20 October 2022
Supporting families as 'first teachers' is the work of Tongan-based initiative Uluaki Faiako. One year on from its launch, founder Manu Vehikite is well on her way to achieving her vision: to help Tongan families build a strong foundation for their children.
Once a week, Manu Vehikite's home in Tonga becomes a hive of activity. Children laugh and play games alongside their parents. They have kai, sing songs, and sit in a circle to read stories.
The sessions are part of the Uluaki Faiako educational initiative, which means "first teacher".
As its name suggests, Uluaki Faiako aims to empower Tongan families to create a rich and nurturing environment for their children, to help them learn and develop to their full potential.
Sowing the seed
Having spent nearly 10 years working as part of an early intervention programme helping children with disabilities, Manu couldn’t shake the feeling that more needed to be done.
"What I noticed was that often the rest of the children – without disabilities – weren’t getting the attention they needed."
As a qualified early childhood educator, she felt she could help families to understand the importance of nurturing their baby's brain development, prior to them attending school.
So, early last year she resigned from her job, volunteering her time to get Uluaki Faiako up and running.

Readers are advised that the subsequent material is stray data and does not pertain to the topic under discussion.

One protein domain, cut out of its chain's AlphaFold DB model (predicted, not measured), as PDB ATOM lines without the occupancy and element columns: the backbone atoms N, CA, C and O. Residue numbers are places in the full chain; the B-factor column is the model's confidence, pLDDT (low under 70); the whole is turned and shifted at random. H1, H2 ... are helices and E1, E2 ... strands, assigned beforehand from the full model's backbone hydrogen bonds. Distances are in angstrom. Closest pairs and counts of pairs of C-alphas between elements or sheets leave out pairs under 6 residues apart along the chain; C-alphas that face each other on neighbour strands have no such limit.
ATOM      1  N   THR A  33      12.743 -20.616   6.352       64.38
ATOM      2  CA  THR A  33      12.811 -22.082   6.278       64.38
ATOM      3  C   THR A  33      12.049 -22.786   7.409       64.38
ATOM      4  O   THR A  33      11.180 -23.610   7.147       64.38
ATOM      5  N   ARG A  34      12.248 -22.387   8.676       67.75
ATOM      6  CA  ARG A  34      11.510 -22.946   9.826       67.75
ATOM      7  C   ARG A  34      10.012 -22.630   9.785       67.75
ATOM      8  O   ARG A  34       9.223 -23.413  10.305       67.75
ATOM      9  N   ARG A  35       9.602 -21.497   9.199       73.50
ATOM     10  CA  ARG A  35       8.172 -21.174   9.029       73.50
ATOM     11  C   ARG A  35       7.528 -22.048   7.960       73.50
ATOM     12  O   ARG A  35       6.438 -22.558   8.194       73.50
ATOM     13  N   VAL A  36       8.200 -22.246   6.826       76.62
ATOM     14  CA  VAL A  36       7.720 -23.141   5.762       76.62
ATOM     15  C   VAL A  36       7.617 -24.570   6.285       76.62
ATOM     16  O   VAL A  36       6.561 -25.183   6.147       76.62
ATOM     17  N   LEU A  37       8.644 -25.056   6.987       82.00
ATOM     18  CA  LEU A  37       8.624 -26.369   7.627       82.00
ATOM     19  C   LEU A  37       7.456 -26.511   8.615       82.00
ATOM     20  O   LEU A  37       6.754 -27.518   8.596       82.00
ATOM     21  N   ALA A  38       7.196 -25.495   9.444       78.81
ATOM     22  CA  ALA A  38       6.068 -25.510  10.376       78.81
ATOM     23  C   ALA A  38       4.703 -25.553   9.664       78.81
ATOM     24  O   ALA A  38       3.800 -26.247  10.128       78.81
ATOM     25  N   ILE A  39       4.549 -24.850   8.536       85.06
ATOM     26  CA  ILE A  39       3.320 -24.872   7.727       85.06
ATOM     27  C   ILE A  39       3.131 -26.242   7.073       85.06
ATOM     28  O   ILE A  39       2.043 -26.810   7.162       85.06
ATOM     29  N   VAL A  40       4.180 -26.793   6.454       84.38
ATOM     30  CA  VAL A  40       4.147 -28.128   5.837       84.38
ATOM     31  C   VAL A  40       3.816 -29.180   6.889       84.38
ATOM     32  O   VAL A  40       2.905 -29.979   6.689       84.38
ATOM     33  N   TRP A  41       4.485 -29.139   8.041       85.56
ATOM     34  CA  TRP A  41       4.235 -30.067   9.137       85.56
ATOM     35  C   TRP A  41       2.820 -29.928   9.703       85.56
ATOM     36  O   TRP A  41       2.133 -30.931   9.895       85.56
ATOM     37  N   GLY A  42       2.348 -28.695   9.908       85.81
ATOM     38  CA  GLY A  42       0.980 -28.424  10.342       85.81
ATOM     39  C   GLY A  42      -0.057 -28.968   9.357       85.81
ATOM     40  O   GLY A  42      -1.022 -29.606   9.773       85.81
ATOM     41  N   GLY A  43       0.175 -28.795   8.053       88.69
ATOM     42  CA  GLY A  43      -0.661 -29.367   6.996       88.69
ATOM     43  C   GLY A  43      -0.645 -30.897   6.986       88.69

"In Tongan culture when you say parenting it means looking after the children, feeding them, changing their nappies – all those basic, essential things. But, there’s a whole lot of brain development that goes on in the early years, and so Uluaki Faiako is about teaching parents different ways that they can nurture that."
Learning about how quickly babies' brains develop is often a surprise, says Manu.
"With that understanding, the parents start to change the way that they bring up their children. For example, they go from thinking the children are naughty and that they don’t listen, to understanding that their behaviour is part of their development... part of them growing up."
It takes everyone, the whole family
Manu operates with little resource. Occasionally she receives donations – things like toys and books – but going forward she's hoping to secure funding so she can employ additional staff.
With more time on her hands, she’ll be able to help more families by visiting them in their own homes – many are currently unable to attend playgroup because they don’t have access to transport.
"In Tonga we have a family-orientated culture – so it’s important to involve everyone, to help build the awareness of what Uluaki Faiako is trying to do."
Manu says she’s already observed a big shift in some of the families she’s helped support.
"You can tell the parents are happier, you see happier children... everything is more positive."